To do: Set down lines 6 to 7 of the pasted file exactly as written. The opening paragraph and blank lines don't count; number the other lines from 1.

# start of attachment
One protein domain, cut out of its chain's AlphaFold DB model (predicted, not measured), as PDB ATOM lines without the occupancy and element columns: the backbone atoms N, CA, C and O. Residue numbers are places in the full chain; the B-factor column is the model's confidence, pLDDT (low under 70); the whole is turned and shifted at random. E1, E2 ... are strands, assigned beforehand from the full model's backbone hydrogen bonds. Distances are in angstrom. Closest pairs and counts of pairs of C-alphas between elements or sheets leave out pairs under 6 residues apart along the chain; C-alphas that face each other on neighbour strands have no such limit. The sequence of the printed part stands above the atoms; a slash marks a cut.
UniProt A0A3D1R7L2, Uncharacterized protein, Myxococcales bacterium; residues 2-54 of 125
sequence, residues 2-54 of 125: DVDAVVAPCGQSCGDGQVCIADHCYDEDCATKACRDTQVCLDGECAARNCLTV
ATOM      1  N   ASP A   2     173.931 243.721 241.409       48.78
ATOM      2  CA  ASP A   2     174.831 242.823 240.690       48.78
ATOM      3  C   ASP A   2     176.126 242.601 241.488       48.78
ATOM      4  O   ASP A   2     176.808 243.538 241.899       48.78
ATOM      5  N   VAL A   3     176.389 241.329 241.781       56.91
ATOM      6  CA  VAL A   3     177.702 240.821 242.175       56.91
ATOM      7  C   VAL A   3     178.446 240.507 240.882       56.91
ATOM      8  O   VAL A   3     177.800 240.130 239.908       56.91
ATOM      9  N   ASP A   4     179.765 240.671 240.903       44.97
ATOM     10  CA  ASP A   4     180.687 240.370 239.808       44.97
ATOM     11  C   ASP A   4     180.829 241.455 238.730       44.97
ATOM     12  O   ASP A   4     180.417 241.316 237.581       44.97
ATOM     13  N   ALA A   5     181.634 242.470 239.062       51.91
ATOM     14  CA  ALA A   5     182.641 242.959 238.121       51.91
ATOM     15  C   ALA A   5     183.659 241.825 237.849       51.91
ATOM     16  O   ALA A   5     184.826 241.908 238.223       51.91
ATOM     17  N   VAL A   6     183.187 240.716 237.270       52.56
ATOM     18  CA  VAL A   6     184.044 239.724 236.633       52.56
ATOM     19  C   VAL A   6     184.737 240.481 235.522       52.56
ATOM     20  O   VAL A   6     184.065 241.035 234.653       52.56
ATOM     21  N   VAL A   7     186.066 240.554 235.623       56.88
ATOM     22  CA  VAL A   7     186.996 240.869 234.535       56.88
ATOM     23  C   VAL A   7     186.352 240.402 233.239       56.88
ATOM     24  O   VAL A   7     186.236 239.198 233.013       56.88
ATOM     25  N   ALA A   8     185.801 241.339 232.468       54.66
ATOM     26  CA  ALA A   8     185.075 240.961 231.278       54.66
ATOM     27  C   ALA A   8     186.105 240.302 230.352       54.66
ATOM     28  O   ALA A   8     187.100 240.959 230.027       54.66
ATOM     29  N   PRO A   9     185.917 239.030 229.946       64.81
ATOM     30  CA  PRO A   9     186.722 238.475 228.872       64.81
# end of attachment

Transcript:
ATOM      4  O   ASP A   2     176.808 243.538 241.899       48.78
ATOM      5  N   VAL A   3     176.389 241.329 241.781       56.91